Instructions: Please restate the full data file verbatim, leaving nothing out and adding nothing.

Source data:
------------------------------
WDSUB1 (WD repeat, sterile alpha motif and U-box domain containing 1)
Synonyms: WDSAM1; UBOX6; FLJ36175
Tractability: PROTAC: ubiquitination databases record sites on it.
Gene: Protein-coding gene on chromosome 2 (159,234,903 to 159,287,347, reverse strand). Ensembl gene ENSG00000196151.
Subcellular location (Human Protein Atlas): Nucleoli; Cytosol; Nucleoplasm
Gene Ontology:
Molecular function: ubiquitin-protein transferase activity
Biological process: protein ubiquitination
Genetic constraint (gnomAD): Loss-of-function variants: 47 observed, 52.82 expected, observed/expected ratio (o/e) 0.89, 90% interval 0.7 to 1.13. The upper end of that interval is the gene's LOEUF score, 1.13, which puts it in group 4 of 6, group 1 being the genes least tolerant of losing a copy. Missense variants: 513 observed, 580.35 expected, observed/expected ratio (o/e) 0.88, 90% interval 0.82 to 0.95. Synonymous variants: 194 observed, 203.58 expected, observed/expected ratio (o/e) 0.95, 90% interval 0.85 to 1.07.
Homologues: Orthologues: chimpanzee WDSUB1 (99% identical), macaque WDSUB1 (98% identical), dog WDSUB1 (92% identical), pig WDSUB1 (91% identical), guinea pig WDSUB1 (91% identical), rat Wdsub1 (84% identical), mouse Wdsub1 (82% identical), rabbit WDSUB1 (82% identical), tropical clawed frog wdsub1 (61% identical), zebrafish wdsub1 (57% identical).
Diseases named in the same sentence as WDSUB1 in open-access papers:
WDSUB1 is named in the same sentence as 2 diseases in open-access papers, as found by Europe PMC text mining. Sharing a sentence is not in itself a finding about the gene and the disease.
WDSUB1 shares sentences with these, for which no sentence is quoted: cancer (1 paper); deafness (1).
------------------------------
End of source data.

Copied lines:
WDSUB1 (WD repeat, sterile alpha motif and U-box domain containing 1)
Synonyms: WDSAM1; UBOX6; FLJ36175
Tractability: PROTAC: ubiquitination databases record sites on it.
Gene: Protein-coding gene on chromosome 2 (159,234,903 to 159,287,347, reverse strand). Ensembl gene ENSG00000196151.
Subcellular location (Human Protein Atlas): Nucleoli; Cytosol; Nucleoplasm
Gene Ontology:
Molecular function: ubiquitin-protein transferase activity
Biological process: protein ubiquitination
Genetic constraint (gnomAD): Loss-of-function variants: 47 observed, 52.82 expected, observed/expected ratio (o/e) 0.89, 90% interval 0.7 to 1.13. The upper end of that interval is the gene's LOEUF score, 1.13, which puts it in group 4 of 6, group 1 being the genes least tolerant of losing a copy. Missense variants: 513 observed, 580.35 expected, observed/expected ratio (o/e) 0.88, 90% interval 0.82 to 0.95. Synonymous variants: 194 observed, 203.58 expected, observed/expected ratio (o/e) 0.95, 90% interval 0.85 to 1.07.
Homologues: Orthologues: chimpanzee WDSUB1 (99% identical), macaque WDSUB1 (98% identical), dog WDSUB1 (92% identical), pig WDSUB1 (91% identical), guinea pig WDSUB1 (91% identical), rat Wdsub1 (84% identical), mouse Wdsub1 (82% identical), rabbit WDSUB1 (82% identical), tropical clawed frog wdsub1 (61% identical), zebrafish wdsub1 (57% identical).
Diseases named in the same sentence as WDSUB1 in open-access papers:
WDSUB1 is named in the same sentence as 2 diseases in open-access papers, as found by Europe PMC text mining. Sharing a sentence is not in itself a finding about the gene and the disease.
WDSUB1 shares sentences with these, for which no sentence is quoted: cancer (1 paper); deafness (1).